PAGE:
The Luangwa River rises on the border of Zambia and Tanzania and flows south, down a broad valley to meet the Zambezi on the border with Mozambique. We had six days in South Luangwa in a private concession held by Bushcamps Co. where they have built six small camps designed for walking safaris. This beautiful park has a different feel to Lower Zambezi, there is some Mopane and other open plains with ox-bows and lagoons fringed with large Jackalberry and Natal Mahogany trees. There are no giraffe in the Zambezi Valley, but here in the Luangwa there is a sub-species known as Thornicroft’s giraffe.

Given that the camps were mostly walking distance apart, the area was surprisingly diverse. The Luangwa River was broad and in places had high sandy banks with many Southern Carmine Bee-eater colonies. White-fronted Bee-eaters were numerous too as were the Little and we had a couple of sightings of the Swallow-tailed. We glimpsed a Bat Hawk one evening hunting along the sand banks. A Dickenson’s Kestrel was nesting in a hollow palm. There were many Southern Ground Hornbill family groups too.

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Swallow-tailed Bee-eaters

We had a superb sighting of Western Banded Snake Eagle at a waterhole and a Shikra drank as the former perched above. In another Mopane area we saw both Golden-breasted and Cinnamon-breasted Buntings. Another superb sighting was of a pair of Orange-winged Pytillias in a tall Mopane.

The most amusing though, was one evening when we were enjoying sundowners at Kuyenda. We were trying to figure out the nightjar calls and our guide, Suzyo, mentioned that occasionally he had seen the Pennant-winged in the area. James suggested that I play the call. As I did one of our guests commented “I don’t know how any bird could hear that sound”. As soon as he finished speaking, whoosh – one flew right over my head and fluttered to the ground some way off!

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Western Banded Snake Eagle

Days 16-18 – Mwaleshi, North Luangwa

Our final destination was Mwaleshi, a tiny camp on the Mwaleshi River, a tributary of the Luangwa. Only 500 people visit North Luangwa NP each year and it is really only suitable for walking. There were some broad open plains and we had lion and leopard sightings on foot each day. Puku and Impala grazed the plains along with Crawshay’s zebra and Cookson’s wildebeest. We watched a family of Saddle-billed Storks displaying – three youngsters and their parents stretching their wings and extending their necks calling.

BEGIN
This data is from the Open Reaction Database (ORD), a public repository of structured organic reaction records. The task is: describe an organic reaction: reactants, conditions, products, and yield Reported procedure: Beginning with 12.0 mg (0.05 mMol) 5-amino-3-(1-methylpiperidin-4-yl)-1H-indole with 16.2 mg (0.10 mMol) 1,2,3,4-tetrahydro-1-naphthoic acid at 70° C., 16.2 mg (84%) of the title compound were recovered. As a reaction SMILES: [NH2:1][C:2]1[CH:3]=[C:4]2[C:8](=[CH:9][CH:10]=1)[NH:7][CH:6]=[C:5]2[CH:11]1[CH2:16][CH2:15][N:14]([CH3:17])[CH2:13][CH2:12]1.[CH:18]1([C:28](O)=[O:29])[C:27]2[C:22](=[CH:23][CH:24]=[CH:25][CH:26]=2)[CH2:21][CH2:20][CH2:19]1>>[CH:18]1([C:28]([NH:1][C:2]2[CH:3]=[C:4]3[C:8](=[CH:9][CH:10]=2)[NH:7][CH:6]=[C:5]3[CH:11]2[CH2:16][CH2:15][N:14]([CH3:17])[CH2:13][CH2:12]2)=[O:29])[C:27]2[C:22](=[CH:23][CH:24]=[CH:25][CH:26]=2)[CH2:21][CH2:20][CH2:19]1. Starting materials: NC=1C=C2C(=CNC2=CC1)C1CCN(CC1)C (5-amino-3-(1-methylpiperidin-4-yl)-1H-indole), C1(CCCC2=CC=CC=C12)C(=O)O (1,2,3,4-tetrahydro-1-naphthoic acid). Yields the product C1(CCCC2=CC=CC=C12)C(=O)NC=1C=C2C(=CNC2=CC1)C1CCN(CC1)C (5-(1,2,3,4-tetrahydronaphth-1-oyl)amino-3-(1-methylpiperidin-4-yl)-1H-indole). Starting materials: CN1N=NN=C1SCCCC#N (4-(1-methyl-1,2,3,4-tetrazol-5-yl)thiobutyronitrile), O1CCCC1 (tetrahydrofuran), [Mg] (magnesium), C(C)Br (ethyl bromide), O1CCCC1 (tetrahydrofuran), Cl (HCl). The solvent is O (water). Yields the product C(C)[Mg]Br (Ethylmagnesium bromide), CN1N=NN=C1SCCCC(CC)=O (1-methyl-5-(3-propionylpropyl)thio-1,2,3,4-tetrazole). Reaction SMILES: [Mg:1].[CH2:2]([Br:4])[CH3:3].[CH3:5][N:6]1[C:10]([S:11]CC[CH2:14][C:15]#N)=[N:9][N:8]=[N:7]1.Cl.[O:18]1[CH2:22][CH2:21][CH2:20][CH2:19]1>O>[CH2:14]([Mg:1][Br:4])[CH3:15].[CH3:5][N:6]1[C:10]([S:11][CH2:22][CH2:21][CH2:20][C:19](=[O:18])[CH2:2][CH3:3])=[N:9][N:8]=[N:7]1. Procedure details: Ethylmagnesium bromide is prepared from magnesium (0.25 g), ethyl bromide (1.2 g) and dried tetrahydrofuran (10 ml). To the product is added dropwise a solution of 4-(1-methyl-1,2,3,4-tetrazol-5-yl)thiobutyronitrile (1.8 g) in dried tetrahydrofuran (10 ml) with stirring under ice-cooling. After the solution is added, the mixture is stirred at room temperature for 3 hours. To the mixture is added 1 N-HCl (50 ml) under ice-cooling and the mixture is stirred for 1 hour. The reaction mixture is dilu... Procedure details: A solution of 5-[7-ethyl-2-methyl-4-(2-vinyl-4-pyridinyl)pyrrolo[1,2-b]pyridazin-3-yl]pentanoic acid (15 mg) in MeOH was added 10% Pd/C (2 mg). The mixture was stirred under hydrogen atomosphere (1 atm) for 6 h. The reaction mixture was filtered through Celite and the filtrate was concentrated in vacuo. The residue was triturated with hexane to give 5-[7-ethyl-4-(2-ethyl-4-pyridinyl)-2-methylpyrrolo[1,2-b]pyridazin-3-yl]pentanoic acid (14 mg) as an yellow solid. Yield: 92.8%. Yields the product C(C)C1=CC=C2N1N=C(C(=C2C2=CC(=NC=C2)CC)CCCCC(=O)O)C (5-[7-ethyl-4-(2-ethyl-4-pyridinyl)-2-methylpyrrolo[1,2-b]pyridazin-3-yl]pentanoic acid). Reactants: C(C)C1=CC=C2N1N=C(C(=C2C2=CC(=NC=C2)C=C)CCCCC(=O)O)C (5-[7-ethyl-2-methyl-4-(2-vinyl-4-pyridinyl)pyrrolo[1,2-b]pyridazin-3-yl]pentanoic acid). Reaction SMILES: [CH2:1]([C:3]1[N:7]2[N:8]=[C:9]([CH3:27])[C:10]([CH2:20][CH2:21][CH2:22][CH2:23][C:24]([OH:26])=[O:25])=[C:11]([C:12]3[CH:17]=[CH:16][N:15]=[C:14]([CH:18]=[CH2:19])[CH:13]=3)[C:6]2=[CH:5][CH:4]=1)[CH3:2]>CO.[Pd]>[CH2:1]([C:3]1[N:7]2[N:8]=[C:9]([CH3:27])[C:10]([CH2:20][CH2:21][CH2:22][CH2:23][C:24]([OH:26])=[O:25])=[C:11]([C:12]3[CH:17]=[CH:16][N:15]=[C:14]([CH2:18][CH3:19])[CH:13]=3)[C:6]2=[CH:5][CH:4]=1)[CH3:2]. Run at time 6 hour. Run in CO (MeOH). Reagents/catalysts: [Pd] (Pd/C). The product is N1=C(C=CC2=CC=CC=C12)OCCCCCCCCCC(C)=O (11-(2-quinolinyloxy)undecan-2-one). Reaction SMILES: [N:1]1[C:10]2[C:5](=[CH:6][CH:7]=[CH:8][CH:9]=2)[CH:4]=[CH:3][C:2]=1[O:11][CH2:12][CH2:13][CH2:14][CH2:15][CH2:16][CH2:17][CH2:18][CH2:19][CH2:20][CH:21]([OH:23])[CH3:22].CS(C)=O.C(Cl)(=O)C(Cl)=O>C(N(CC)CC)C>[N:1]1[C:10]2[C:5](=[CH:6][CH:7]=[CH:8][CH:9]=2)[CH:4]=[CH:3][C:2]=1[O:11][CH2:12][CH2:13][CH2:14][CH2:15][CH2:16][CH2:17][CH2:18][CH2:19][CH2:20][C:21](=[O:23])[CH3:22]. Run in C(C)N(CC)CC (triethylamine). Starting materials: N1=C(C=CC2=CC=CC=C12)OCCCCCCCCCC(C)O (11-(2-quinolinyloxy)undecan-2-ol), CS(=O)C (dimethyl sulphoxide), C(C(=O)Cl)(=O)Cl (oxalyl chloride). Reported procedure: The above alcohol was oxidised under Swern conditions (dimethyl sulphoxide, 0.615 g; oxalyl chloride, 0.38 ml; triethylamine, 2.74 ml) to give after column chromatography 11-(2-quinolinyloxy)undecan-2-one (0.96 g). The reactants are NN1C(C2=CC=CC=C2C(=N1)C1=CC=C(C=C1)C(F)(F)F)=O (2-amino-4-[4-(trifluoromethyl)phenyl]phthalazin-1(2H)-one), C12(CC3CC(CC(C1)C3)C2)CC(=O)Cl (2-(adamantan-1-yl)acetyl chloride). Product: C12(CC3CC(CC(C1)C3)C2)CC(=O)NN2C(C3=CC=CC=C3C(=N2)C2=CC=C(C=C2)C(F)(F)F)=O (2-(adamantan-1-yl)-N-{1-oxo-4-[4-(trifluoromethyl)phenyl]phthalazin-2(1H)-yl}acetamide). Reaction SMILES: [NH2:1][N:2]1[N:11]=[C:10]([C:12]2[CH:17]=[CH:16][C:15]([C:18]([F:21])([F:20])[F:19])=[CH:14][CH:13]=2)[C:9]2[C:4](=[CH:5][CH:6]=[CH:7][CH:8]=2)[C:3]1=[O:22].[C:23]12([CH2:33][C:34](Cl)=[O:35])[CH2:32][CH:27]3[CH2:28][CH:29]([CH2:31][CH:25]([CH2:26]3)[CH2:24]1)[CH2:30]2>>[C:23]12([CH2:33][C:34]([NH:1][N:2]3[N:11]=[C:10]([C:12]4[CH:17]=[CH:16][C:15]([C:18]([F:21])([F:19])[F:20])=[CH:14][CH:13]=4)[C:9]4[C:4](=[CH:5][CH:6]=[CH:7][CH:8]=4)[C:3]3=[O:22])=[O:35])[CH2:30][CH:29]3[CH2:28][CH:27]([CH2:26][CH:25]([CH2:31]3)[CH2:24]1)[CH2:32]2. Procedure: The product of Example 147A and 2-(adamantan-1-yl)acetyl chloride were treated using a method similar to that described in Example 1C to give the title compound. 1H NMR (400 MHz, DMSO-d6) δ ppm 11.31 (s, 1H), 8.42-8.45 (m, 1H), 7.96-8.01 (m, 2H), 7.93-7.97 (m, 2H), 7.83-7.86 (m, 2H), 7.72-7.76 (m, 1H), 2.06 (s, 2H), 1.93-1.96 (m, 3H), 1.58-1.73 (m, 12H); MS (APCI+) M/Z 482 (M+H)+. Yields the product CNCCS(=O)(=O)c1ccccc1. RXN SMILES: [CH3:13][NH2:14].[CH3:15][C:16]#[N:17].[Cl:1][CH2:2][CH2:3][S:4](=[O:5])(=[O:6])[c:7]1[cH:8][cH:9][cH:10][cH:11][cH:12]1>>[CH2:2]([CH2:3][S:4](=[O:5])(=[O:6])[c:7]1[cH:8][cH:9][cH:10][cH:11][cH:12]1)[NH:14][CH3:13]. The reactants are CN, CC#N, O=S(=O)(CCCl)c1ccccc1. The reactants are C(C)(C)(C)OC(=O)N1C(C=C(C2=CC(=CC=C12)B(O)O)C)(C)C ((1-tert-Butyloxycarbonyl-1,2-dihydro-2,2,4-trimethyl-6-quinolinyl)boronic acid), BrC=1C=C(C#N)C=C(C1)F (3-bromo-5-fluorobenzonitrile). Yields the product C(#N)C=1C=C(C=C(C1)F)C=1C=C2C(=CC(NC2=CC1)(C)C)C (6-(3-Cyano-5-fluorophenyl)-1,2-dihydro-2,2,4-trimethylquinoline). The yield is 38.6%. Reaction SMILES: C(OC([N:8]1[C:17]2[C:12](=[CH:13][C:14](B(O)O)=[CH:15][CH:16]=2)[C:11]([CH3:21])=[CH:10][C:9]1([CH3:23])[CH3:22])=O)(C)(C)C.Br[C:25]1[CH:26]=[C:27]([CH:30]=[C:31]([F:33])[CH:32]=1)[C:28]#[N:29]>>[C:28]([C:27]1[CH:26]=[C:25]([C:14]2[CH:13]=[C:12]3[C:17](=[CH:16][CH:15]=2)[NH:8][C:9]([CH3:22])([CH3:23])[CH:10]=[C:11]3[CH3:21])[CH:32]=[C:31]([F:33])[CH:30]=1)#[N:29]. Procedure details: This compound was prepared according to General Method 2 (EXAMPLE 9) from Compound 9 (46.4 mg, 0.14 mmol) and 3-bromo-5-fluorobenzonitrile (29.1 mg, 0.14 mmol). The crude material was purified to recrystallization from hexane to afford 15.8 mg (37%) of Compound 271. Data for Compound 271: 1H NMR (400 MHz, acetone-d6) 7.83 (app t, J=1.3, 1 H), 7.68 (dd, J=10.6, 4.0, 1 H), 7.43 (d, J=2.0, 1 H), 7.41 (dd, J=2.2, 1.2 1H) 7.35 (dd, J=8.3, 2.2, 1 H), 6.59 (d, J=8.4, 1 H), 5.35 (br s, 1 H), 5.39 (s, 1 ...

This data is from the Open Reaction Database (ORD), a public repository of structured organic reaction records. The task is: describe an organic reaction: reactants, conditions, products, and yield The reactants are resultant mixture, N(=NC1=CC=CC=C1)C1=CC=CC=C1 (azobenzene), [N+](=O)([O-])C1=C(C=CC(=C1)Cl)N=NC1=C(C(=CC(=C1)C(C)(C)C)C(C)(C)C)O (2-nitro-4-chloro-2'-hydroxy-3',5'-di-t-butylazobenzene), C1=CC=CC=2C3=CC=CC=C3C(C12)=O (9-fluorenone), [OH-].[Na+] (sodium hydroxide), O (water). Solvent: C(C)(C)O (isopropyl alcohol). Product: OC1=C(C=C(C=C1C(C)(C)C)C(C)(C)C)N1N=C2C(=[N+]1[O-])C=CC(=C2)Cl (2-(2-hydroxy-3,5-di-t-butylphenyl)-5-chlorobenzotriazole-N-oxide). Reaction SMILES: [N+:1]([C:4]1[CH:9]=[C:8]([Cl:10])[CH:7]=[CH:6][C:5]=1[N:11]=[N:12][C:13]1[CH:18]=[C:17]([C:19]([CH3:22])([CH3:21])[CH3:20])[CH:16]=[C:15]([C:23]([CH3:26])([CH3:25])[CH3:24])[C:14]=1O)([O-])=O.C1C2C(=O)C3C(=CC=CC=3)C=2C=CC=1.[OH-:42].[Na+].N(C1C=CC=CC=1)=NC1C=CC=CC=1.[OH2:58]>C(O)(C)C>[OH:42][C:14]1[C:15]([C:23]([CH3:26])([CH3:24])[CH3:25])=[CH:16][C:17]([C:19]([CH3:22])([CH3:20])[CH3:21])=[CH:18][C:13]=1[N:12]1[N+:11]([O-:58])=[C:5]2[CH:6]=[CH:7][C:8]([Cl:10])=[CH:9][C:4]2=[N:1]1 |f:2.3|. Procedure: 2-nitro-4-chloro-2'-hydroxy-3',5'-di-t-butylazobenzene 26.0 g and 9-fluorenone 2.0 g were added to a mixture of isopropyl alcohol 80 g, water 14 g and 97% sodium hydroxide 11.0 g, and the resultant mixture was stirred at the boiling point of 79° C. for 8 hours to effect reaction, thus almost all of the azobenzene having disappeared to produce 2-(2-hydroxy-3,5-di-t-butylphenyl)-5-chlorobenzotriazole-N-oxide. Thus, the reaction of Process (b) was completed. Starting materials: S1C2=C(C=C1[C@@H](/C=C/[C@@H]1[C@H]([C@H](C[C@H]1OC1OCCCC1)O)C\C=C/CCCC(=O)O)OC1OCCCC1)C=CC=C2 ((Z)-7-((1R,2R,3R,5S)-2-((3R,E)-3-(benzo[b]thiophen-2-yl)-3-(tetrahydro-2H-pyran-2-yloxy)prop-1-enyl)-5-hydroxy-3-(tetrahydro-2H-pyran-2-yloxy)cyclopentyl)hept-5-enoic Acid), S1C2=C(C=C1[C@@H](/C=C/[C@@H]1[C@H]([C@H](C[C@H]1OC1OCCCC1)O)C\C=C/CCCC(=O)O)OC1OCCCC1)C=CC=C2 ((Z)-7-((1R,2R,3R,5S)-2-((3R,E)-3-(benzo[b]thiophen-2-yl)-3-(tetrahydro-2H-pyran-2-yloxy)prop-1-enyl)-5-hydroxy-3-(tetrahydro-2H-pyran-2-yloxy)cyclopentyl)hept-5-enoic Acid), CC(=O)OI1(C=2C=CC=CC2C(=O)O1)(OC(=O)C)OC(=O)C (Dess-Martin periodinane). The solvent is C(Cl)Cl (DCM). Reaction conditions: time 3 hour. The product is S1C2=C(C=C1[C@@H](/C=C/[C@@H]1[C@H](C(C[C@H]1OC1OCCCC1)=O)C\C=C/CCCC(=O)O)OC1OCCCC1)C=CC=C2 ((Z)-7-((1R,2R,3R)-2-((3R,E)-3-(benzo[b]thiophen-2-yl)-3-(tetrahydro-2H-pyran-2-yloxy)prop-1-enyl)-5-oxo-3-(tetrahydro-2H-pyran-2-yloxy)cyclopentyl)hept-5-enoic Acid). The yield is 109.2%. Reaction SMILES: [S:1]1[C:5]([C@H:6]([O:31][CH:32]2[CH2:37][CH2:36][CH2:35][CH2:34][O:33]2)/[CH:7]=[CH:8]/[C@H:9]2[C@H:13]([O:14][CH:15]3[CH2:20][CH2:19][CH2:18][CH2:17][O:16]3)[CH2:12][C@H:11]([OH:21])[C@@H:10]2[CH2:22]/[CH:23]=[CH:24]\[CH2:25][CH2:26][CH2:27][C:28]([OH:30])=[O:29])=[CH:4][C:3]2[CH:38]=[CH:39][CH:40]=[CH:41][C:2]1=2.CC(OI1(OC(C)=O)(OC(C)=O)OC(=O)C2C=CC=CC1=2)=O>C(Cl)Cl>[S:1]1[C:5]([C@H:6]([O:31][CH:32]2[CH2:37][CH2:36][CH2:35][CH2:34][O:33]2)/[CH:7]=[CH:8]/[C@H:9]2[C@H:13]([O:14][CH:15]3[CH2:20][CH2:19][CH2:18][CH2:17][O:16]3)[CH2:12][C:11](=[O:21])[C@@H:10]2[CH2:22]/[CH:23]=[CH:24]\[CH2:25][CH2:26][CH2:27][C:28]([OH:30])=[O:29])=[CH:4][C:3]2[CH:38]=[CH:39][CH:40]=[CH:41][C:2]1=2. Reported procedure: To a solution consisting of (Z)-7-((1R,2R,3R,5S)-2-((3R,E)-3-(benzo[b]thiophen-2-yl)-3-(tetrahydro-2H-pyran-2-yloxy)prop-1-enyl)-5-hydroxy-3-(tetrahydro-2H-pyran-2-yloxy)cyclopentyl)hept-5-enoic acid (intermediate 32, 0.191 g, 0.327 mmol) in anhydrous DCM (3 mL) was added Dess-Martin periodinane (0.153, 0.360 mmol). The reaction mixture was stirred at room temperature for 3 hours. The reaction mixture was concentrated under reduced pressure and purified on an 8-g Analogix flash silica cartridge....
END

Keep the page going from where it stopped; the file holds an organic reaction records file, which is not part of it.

The season here is short, June – November. The camp is built again each year after the rains, the rooms were simple grass huts with mud floors. Shelves and screens all built from reeds and I couldn’t see a single nail in the entire construction.

We had a range of sunbirds again here with the Copper being the highlight for me. It was strange how through the entire trip we hadn’t seen an Ostrich or any bustards at all, and very few vultures – just a couple of White-backed and Hooded. Every morning we woke here to the call of the African Barred Owlet.

Day 19 – Lilayi Lodge, Lusaka

We had longer to explore Lilayi on our way back through Lusaka at the end of the trip. The sable antelope put on a good show and we also spotted a Lizard Buzzard. We walked through a burnt area of woodland and were treated to a number of Bronze-winged Coursers beautifully camouflaged against the charred earth.

We were really surprised that none of our bird apps covered Zambia – Stevenson
& Fanshawe doesn’t go far enough south, and Roberts extends only as far as the
Zambezi Valley.

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Giant Kingfisher